And he was dead slumped over, bus bench of maggots and scent of apocalypse. Seven Eyed God, and all the signs accounted for, white-sprayed cursive smear on the mirror, on the vodka advertisement. And he was slumped dead over.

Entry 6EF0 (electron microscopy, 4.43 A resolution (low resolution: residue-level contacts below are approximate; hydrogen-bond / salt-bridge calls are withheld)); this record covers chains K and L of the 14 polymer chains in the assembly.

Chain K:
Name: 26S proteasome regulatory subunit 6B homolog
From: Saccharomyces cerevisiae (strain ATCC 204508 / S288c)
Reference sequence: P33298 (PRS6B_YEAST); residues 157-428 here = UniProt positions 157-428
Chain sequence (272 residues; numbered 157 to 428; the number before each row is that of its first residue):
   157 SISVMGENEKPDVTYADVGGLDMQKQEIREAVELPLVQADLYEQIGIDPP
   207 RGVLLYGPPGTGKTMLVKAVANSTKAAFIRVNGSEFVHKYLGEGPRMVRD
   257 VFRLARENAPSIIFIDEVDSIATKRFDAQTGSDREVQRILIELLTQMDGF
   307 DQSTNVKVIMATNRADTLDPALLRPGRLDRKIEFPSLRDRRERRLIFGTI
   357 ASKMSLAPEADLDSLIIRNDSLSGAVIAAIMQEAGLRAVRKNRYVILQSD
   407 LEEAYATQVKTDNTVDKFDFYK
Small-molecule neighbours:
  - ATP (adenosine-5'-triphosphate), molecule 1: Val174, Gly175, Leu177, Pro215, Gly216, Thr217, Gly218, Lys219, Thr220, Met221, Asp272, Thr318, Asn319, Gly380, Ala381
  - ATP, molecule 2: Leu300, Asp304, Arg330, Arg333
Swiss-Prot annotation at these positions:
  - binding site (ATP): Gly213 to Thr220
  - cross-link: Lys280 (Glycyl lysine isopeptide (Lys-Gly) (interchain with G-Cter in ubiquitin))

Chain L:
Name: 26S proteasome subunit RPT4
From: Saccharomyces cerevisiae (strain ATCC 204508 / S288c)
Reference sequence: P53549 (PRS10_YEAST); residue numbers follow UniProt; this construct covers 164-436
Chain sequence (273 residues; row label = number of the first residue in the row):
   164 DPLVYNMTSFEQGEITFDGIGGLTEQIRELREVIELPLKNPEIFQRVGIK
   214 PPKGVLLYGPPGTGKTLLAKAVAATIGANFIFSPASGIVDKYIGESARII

Screech of traincar halt and smell of sparking metal, and the keys wouldn’t work on the front gate, so you waited curb-smoking for someone in her building to happen by and open the door and you snuck in and unraveled. Low dreams and sleepless night in sheets snapping from the mattress, sitting on the floor by the ashtray and the barenaked bed, and she showed you pictures of coyotes and riverbanks and rows and rows of olive trees, tule elk barking loud and looking otherworldly, feral spirit druid, and old traincars in grainy black-and-white 35mm, and shallow ponds of algae, with light feathers adrift on the filmy surface. She rested her head on your cableknit shoulder. Roses in dust and rotting flowers in bubbling winebottle water, redwine night with the citystreet steaming and the june hills coloring the skyline, and she smiled lovingly with her widespread picasso eyes. Thumbing through a few handsome-bound books like artefacts at the bedside, and she was speaking frenchdrunk to her mother and ‘it was morning in Charleroi,’ she said in hushed whisper and she gave kisses to her phone, and said ‘Je peux… sentir le café..d’ici.’ And the kisses made you feel warm, and how melancholy’s not a uniform. Hot fog outside, as she finished up her call and in the grime soiled windows you saw your face and hers, like Meunier’s drowned-dead Ophelia. You could tell she loved her mother and she missed home, and you had been to belgium once, and the cigarette smoke like a drifting stormcloud, but you saw more turks and drunk english footballers than belgians, and you didn’t hear flemish once while you were there or at least you didn’t think so, but it was pretty in the main square, and golden and imperial, and you bummed on the floor of some friend so you didn’t spend too much, and hung out with a redneck from the ozarks and some italians, and she was bit homesick as you rambled on about brussels ‘not having much character.’ She poured gin laughing and fell into you and the sirens started to whirl and roar and the streets filled with blind noise, noise of the many, and she fell into you, wide-eyed and staring right into you, over the hissing sounds of the violent fog-red night, and staring right into you, she fell into you.